Open innovation is the hot topic in many industries and this approach has the potential to make a radical difference to the costs of drug discovery and development in the pharmaceutical industry. But there are also barriers to the industry fully embracing this new way of working and adding it to other models for externalisation.
This paper describes how open innovation is different from these other models and examines some of the exploratory models adopted by companies in this area. It is very early days but there are some signs that large pharmaceutical companies are willing to move to a more flexible, open way of working. Perhaps the greatest barriers to fully implementing open innovation in the pharmaceutical industry are cultural and there will need to be strong senior internal leadership in companies to ensure the required changes in mindset and behaviour are incentivised.
Almost every article on the pharmaceutical industry in the past five years has begun with a description of the pharmaceutical industry’s slowness to develop new drugs and lack of productivity (1). Despite the recent realisation that the productivity decline in the past decade is more a function of a peak in 1995-2000 (FDA data 1970-2008) than a true decline, the reality is that costs have escalated, and hence investment in R&D, with no concomitant increase in return on that investment (2,3).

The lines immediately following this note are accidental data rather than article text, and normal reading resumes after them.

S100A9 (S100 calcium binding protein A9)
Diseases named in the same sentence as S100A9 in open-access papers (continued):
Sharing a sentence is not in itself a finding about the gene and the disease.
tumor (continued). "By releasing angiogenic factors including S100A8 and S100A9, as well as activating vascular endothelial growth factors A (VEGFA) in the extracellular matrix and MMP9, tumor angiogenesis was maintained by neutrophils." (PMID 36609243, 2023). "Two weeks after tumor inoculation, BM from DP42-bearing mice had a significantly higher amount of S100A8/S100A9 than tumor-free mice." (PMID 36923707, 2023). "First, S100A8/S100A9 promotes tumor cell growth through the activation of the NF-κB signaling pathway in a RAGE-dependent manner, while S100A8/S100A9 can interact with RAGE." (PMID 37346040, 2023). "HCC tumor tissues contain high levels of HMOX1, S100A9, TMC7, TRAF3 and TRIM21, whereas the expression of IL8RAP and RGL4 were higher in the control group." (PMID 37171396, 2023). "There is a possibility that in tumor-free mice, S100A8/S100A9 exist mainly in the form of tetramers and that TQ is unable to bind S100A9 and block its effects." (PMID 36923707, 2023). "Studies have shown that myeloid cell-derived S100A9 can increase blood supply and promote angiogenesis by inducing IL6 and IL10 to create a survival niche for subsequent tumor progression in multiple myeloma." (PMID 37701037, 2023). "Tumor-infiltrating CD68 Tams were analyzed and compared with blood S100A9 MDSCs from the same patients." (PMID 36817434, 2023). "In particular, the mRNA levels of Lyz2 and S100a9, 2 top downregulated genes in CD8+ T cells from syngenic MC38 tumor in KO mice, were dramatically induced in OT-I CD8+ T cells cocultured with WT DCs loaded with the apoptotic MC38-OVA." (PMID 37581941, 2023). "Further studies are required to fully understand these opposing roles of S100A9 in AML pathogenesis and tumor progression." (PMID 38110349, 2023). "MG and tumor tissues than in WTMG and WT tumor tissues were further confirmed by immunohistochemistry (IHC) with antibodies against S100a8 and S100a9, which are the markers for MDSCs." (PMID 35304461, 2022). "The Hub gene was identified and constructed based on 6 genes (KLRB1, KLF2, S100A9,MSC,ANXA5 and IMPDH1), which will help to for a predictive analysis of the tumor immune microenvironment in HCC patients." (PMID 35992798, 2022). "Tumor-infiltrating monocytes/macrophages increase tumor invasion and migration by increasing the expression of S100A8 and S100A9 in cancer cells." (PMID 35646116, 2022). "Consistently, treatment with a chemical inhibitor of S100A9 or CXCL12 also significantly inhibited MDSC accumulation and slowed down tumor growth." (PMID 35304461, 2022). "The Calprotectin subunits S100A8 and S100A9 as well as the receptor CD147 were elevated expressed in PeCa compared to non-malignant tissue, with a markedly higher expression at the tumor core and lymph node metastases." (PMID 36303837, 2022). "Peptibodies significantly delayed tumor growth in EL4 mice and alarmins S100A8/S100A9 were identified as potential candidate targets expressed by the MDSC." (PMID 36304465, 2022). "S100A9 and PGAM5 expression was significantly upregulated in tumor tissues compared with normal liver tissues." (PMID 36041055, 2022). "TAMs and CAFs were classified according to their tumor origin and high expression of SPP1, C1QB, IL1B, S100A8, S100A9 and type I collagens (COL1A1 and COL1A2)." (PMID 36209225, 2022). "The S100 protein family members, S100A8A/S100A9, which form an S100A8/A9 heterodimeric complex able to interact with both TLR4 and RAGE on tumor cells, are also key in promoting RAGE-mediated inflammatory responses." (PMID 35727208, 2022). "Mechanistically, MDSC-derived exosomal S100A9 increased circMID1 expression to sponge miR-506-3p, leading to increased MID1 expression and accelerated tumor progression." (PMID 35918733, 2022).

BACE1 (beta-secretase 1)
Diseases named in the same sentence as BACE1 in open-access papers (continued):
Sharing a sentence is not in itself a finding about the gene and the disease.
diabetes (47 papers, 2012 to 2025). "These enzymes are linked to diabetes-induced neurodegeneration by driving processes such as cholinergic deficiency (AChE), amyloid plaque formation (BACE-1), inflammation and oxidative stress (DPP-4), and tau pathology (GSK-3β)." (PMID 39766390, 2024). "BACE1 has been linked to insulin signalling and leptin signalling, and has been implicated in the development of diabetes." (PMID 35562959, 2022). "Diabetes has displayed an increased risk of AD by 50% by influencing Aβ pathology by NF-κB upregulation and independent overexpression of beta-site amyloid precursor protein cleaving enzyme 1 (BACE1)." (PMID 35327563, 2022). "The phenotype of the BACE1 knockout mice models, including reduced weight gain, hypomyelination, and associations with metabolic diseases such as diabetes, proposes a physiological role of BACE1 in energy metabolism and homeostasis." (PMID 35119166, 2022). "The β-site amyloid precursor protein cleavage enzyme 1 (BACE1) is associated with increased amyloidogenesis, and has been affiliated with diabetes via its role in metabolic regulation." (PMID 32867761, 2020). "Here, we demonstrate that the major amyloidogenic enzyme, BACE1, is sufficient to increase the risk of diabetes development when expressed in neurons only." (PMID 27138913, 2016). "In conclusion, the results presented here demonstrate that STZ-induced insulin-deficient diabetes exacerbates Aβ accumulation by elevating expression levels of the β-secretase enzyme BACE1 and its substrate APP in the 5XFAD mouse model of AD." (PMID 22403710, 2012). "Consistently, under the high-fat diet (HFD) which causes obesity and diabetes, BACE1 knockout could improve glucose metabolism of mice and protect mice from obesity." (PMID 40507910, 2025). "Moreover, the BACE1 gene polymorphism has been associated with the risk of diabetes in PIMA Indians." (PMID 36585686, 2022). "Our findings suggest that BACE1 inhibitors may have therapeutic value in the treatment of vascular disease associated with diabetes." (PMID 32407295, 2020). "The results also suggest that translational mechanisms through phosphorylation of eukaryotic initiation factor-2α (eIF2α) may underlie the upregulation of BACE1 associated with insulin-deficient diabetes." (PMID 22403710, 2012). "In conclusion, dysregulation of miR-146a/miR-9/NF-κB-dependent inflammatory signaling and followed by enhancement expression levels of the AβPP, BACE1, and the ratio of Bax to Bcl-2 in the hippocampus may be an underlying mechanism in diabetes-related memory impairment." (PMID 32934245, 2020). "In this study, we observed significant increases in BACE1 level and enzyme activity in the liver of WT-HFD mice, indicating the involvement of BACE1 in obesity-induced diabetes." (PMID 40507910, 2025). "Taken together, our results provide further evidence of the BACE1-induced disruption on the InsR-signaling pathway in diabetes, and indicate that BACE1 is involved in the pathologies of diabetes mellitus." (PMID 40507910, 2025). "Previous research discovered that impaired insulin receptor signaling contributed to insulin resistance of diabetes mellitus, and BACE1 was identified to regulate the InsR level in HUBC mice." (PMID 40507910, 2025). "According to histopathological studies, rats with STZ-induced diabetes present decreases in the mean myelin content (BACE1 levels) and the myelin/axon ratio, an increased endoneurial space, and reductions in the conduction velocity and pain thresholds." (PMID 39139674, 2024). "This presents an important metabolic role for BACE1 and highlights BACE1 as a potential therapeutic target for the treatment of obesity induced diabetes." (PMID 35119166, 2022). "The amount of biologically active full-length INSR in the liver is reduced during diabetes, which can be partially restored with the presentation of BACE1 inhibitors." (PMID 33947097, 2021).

It is also true that the biotechnology firms, upon which the large pharmaceutical companies rely for externally accessing new compounds, are also giving a relatively poor return on investment as a sector, despite the recent large sums paid by big companies for relatively early assets.
Initially pharmaceutical companies followed companies in other sectors and tried to solve the productivity gap by mergers and acquisitions. Through this companies hoped to find economies of scale and to improve their efficiency and productivity. Thus 29 of the companies that existed in 1980 now have reduced to nine global pharmaceutical giants. However, this strategy did not lead to the expected increases in new product approvals, nor did they lead to a reduction in costs per approval (1).
The pharmaceutical industry’s current success rates are still not sufficient to sustain large internal R&D organisations, making the industry’s current operating model financially non-viable (2). Therefore companies are seeking new avenues to either increase their level of innovation, cut costs or reduce risk.